It's suddenly chilly here. Yesterday the wind was so violent, it blew my deck umbrella right over; it damaged the rosebush, and I rushed out to tie up wounded branches. The weather everywhere is extreme. Our planet needs us. How grateful I am there are people who've devoted their lives to trying to save us all. They too are more forgiving than we deserve.

Thursday, June 16, 2022

on writing and gardening

The Life of a Writer, Part 7642: I am waiting. In limbo. The manuscript of the essay collection is out at 8 or 9 publishers, none of whom has acknowledged receipt of it. I assume they have it and are so busy weeping with joy at its beauty that they forgot to get in touch with me.

There's a short-ish essay out at a competition and a long one out at three American magazines, two online. Last week, realizing Saturday is Paul McCartney's 80th birthday, and who should celebrate harder than I, I wrote a piece about him, his life, what he has meant to me and countless other fans. It's time-sensitive so I sent it immediately to two editors at the Globe, then to a bunch of editors at the Star, then to a program at the CBC. One of those editors, who has bought my work before, said not for his section and suggested someone else to send it to. Who like the others did not reply.

I'm not complaining. Well, I am, a bit. But mostly, I just wonder sometimes if the words mean anything, if anyone is out there, or if the pages are simply tossed into the void. HELLO! IS ANYONE THERE? 

On the other hand, as you know, there's the garden, which provides joyful satisfaction every day. This is the year I turned into a real gardener; I was loving but neglectful before. Now I go out every morning with my secateurs to inspect, prune, find the diseased leaves, the toppled raspberries, the tentative new blooms. 

Here's what's not working in the garden so far this season: the infuriating peonies, three healthy-looking plants that have never produced a single bloom. I have a severe case of peony envy as I see the gorgeous pouffy blooms all over the 'hood. And the spinach is spindly and weird, as it was last year. 

What vanished over the winter: the buddleia and a cranesbill geranium.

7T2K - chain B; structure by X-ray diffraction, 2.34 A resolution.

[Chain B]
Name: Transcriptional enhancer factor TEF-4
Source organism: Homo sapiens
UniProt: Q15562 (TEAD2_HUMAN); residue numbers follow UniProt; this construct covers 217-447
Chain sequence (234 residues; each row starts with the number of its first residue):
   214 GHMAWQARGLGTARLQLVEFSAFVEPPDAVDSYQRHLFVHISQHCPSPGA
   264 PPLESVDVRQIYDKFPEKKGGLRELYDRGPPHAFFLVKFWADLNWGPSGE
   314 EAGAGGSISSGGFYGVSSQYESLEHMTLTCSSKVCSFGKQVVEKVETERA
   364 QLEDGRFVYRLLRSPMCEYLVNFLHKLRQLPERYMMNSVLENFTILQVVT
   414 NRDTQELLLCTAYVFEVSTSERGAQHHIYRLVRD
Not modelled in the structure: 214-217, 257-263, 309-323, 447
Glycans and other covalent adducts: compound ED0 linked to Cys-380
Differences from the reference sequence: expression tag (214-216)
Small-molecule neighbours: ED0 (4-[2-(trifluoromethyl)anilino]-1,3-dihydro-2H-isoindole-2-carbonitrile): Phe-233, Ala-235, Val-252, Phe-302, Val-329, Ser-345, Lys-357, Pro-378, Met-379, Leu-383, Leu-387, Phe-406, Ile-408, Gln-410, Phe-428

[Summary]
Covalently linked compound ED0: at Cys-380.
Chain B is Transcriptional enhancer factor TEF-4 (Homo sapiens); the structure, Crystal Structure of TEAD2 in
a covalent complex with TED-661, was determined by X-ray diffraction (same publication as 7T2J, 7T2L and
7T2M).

What's working, not the plants that wintered over but newly planted on the deck: parsley, chives, dill, tomatoes, lettuce, lavender, basil, dahlias.

In the garden: astilbe, William Morris heritage roses, day lilies, phlox, Jackmani clematis, fall-blooming clematis, Annabelle hydrangeas, climbing hydrangeas, boxwood, lettuce, bleeding heart, ferns, rose of Sharon x 3, coreopsis, huge clumps of rudbekia, echinacea, Mexican sunflower, yarrow, pinks, cosmos, allium, anemone, wisteria, grasses, comfrey, spiderwort, goldenglow, spirea, honeysuckle, holly, hostas, climbing tea roses. 

In the garden cage: a few plants of peas, tomatoes, basil, onions, zucchini, cukes, beans, thyme, oregano, summer savory, sorrel.

At the back: raspberries. And the weeds, goutweed and Virginia creeper, going nuts, because it's too far from the house for me to tend.

No waiting here - every day work to do and beauty to relish. Here a quote from Rebecca Solnit.

"The American poet and devoted gardener Ross Gay told an interviewer, “There's probably been nothing else in my life that's trained me to go slow the way gardening has, that's compelled me to look very closely. Part of the delight of my garden is that you just get lost in it before you even start to do anything. I walk out to my backyard garden at certain times of the year and I can't get 30 feet without stopping for 20 minutes because the goumi’s need trimming. And then I watch the wasps and notice that the lavender and the thyme right next to it need weeding. I love how my garden is very productive outside of the logic of productivity. It makes a lot of stuff that's edible and nourishing and all that, but it's also productive in ways you wouldn't think necessarily to measure.” 

Productive outside of the logic of productivity! I feel now that even if my books mean little, I've created beauty on this earth, a small something that was not there before. I hope the garden is my gift to the planet; it is definitely the planet's gift to me.

Another gift: my third grandson and his dad, who visited yesterday.

Wednesday, June 15, 2022

in mourning for my damaged, neglectful city

Today, after getting off the streetcar, I walked up Yonge Street to the Y. In almost every doorway, a homeless person was camped and sleeping. Often it was hard to tell if there was someone inside the bundle of rags and blankets piled up on the step. And then, there was a woman, naked from the waist down, filthy, squatting to pee on the sidewalk before returning to her shelter in a doorway.

This on the main street of downtown Toronto. 

The other day, I rode to one of my favourite stores, the pen and paper emporium Laywine's, to buy an essential, my annual academic daytimer without which my life would disintegrate. The store is in Yorkville, the streets of which are a parody of wealth and white privilege on display - the cars, the clothes, the arrogance.